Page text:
When cursive fails
By Alexandra Bruzzese
ixteen Christmases have passed since I first discovered that Santa did not exist. Admittedly, there had been hints all along, clues I somehow unconsciously refused to piece together. "Write down your Christmas list," my mother would anxiously suggest as we sat down to a lunch of Thanksgiving leftovers.
It was still November and the trees hadn't even lost all of their leaves. Footage of Black Friday blared on the local news, and I thoughtfully nibbled the last piece of pecan pie. No, I didn't see the logic in drawing up my list of demands so soon. Naturally, I waited until Christmas Eve before carefully and methodically asking for a Fisher Price Doodle Bear and Easy-Bake-Oven in my best cursive.
The next morning I was pleased with my gift haul, yet doubts lingered: had Santa Claus simply run out of Doodle Bears? Yet if he was indeed Santa then he was also magical. Couldn't he have conjured up my 18-inch plush cotton bear with button eyes and the 14 rainbow markers needed to draw all over said bear's person (before putting her in the washing machine for further wash-and-erase fun)? And why, also, did the wrapping paper, gold with snowmen and twinkly-eyed elves look strangely identical to the roll I had seen tucked up on the shelf in our laundry room?
I slept poorly that night, and my suspicions only accumulated. Santa's signature, left in an annual note by the fireplace, looked similar to my father's doctor's scribble. Always a talented reader, I took books out of the school library meant for an older age group, and felt my insides grow cold as I read in "The Baby-sitters Club Christmas special edition" that Santa wasn't real. My brother, two years older, kindly declined to answer my questions and referred me to our mother. I remember the bright yellow of her apron as she wiped the flour off her hands. "Santa," my mother explained slowly, "lives only in your heart. And Daddy's wallet."
My parents, perhaps guilt-ridden over my first Christmas deluded by the loss of my beloved Kris Kringle (not to mention all 12 reindeer) decided the best course of action was distraction. This came in the form of the holiday season's must have toy, the Furby. Part robot and part cuddly gremlin, the Furby had caused Toys 'R' Us riots. Mothers elbowed and kicked their way through mobs of shoppers to ensure their child's Christmas morning would be all it should be. A local department store employee had to be taken to the hospital for a sprained ankle and was suing the store. The Furby spawned phone trees, with frantic stay-at-home moms alerting their peers of a new shipment's arrival. I wanted one. Desperately.
Christmas morning arrived, for the first time depleted of giddy anticipation. I awoke at a regular hour, and breakfast was calmly eaten in lieu of the usual sprint to the tree. There was no checking to see how many cookies Santa had eaten. They hadn't been left out at all. I opened my gifts with a sort of solemn maturity that was unfamiliar to me, secretly disappointed yet stoic when it seemed there would be no Furby. So this is what it feels like to grow up, I thought.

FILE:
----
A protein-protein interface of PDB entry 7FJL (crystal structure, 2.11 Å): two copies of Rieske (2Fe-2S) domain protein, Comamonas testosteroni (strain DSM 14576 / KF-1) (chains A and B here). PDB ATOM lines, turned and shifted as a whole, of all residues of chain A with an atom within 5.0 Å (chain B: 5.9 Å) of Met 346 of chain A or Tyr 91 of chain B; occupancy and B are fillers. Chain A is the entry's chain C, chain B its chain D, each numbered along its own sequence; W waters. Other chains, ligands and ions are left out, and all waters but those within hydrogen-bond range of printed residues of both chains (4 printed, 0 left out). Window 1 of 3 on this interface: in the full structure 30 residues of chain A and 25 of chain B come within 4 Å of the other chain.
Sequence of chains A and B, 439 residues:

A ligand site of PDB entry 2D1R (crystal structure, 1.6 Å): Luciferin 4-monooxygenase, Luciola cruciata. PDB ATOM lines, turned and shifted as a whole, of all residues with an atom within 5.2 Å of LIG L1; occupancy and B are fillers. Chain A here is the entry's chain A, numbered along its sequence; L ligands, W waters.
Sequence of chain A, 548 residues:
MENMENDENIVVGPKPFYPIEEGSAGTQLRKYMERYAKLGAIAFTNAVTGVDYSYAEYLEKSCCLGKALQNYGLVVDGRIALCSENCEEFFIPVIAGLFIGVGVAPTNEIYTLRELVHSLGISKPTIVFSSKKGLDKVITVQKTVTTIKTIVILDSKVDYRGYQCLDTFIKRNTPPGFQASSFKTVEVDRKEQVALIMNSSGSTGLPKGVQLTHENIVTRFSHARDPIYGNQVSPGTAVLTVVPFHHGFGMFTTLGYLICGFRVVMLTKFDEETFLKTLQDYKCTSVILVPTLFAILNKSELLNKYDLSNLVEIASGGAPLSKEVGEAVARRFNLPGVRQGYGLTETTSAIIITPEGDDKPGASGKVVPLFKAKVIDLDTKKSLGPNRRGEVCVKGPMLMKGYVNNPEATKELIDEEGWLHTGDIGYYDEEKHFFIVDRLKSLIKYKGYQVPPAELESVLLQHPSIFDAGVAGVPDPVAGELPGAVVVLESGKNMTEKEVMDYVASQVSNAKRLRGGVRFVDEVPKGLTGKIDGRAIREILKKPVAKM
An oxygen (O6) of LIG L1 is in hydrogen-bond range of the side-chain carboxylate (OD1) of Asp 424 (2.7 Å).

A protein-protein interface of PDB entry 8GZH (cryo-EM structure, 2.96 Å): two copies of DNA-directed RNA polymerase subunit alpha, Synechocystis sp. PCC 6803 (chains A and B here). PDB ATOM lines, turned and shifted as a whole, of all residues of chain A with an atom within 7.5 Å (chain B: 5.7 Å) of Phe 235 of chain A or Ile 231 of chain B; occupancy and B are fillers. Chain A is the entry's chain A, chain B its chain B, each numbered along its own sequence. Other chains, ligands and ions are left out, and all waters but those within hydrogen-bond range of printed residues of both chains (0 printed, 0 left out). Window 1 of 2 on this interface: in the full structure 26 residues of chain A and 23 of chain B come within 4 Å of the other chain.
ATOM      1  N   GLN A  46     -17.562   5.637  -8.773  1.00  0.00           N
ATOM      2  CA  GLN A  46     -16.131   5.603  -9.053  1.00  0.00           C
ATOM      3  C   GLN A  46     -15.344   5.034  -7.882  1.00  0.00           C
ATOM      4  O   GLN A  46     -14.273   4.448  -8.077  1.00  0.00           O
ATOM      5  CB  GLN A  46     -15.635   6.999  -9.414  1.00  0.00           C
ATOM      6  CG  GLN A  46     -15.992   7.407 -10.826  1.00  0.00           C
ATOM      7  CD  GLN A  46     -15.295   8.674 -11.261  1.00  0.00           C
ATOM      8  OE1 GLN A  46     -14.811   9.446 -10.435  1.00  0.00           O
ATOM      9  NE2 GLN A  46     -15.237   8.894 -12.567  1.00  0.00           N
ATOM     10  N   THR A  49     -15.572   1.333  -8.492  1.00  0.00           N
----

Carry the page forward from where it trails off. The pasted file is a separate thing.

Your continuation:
A few minutes later I was surprised with a final gift, which was indeed the coveted Furby. My parents had hidden it, wrapped in a flannel blanket, and put it behind our living room couch. I cried with joy, I threw myself to the floor, I chanted "thank you-thank you-thank you," I swore that I loved them and I'd love my Furby forever too. I smugly called Kaitlin O'Sullivan, disrupting her Christmas brunch. She had not received a Furby.
That day I brought it to Christmas dinner. It said "feed me," "hello," and "I'm sleepy" on a loop. I cuddled my Furby at bedtime, and took it on car rides with me, swaddled in an old sweater. A few weeks later, I learned that the department store employee had dropped her lawsuit. By then, the Furby had been left in a corner of my room. January was my birthday month. I would be eight. There were other things to ponder.
In the Christmases since, I have looked for and found other, simpler joys to the holiday season. A cup of hot chocolate, Rome lit up at night, the first snowfall — though none match the excitement of my earlier years. My family still laughs about that frantic Christmas, my mother prowling Benny's and Wal-Mart so often that the clerks came to know her by name. At times I've considered selling the Furby on Ebay, or perhaps gifting it to another, younger relative, but I haven't yet. It still sits up high in my closet, by now a relic.
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